Monday, April 4, 2011

Post mortem

One thing you learn when you go to Belgium is that everyone, from the grocery store clerk to the bank teller to the local doctor and village priest, has a (rather strong) opinion about bike races and how to win these races. Everyone has a magic formula and everyone is quick to point out what so and so did wrong and why and when they won or lost the race.

Swiss cheese

To be fair, I have to admit that most Belgians, even those who don't care much for the sport of cycling, do know a lot about bicycle riding and racing, especially when it comes to racing in the conditions that are prevalent in the Ronde.

When you grow up in Belgium it is simply impossible not to know about cycling. Unlike soccer, which may well be a more popular sport, cycling is in your face. It takes place on public roads and everyone at one time or another has run into a race or been inconvenienced by one. As a matter of fact, you can't go anywhere in Belgium during the season without bumping into bike races left and right. At times, even freeways are blocked by races.

Furthermore, every Belgian has ridden a bicycle as a kid, and most have continued to do so through adolescence and adulthood. Every Belgian has ridden on cobblestones, in wind and rain, and even the most disinterested Belgian knows how to draft or ride an echelon (een waaier) in crosswinds. It is a skill many US Cat 1 racers struggle with, but your Belgian grandmother can explain it to you and give you a demo if requested. Every Belgian has raced his or her friends and found out the hard way what works and what doesn't.

Cat 1

So it is not surprising that after a Ronde like the one we witnessed on Sunday, sentiment is running high. Everyone agreed the big Swiss cracked, but the real question is why. Many fault him for being impulsive and for being foolhardy. Some pointed out that 40 Km solo just can't be done in the Ronde. They are quick to point out Fabian made the same mistake in 2007. Then he died before the muur. But he was not as well known back then.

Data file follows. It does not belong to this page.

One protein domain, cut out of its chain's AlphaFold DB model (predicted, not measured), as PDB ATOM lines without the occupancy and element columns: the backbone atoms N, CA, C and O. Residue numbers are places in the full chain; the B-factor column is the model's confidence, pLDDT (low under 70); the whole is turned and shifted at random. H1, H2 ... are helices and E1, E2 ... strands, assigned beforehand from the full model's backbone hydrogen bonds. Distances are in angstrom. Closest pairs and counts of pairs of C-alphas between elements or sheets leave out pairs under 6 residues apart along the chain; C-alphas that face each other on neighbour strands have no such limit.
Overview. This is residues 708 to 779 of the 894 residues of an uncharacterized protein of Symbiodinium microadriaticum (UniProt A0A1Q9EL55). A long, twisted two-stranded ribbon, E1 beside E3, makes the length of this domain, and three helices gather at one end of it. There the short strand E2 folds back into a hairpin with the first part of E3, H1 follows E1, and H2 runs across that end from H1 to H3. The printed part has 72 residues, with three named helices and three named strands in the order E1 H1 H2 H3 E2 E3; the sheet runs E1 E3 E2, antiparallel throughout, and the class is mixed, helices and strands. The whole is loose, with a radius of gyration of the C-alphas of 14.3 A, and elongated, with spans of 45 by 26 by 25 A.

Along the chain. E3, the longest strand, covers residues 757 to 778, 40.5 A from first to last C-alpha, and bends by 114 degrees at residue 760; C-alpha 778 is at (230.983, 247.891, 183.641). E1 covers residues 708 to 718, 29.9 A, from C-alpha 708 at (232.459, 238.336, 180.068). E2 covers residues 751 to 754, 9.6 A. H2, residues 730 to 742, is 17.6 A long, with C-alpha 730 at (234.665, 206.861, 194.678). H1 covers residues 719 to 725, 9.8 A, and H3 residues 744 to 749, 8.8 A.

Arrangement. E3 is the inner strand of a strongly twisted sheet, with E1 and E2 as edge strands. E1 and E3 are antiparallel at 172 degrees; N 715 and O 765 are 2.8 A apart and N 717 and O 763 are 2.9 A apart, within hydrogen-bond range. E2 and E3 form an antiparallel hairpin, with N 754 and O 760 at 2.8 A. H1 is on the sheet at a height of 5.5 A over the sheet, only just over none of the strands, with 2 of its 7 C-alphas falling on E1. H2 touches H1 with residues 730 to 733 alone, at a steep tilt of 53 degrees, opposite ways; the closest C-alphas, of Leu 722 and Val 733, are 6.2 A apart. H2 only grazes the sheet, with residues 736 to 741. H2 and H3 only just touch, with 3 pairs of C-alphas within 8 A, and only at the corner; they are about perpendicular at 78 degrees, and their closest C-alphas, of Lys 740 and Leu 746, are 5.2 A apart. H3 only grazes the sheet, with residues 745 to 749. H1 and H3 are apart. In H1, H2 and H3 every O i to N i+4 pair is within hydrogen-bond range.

Then there is Husovd, the world champion. Lighting a fire but burning out quick as a match. Haussler, a favorite who was nowhere to be seen, and Tyler Farrar who had to settle in a sprint for 13th.

Most of the criticism is going to Quick-Step and Garmin-Cervelo however. The latter because many saw them as the team to beat in 2011. They had retained Peter van Petegem, a colossal force in the classics, and a man who promptly called Garmin the best team around. The result wasn't just bad, it was awful, according to the Belgian press.

And Tommeke, who decided to bridge the gap to Chavanel on the Haaghoek, a move many call reckless and a sign of overconfidence.

And then there is Quick-Step and what many call its profound lack of strategy. Despite being in car 5 and having access to the latest technology, Quick-Step waffled.

Tom could not match Cancellara, but did he wait too long in the end? Chavanel was out there and it took the Swiss rider almost 10Km to make up 24s. The consensus is that Quick-Step should have supported Chavanel, whom most now see as the strongest rider in the race.

Finally there is Nuyens. Although he did not win with bravado, a closer look at his ordeal reveals a man of strength befitting the Ronde. He was in trouble on the Knokteberg, crashed on the Kwaremont descent, had trouble with his clipless pedal and had a loose cleat. He rode with that cleat for two hours not knowing if it would come off or not. He gambled, worked hard and won. Granted it looked opportunistic, but given what he was faced with, it was deserving.

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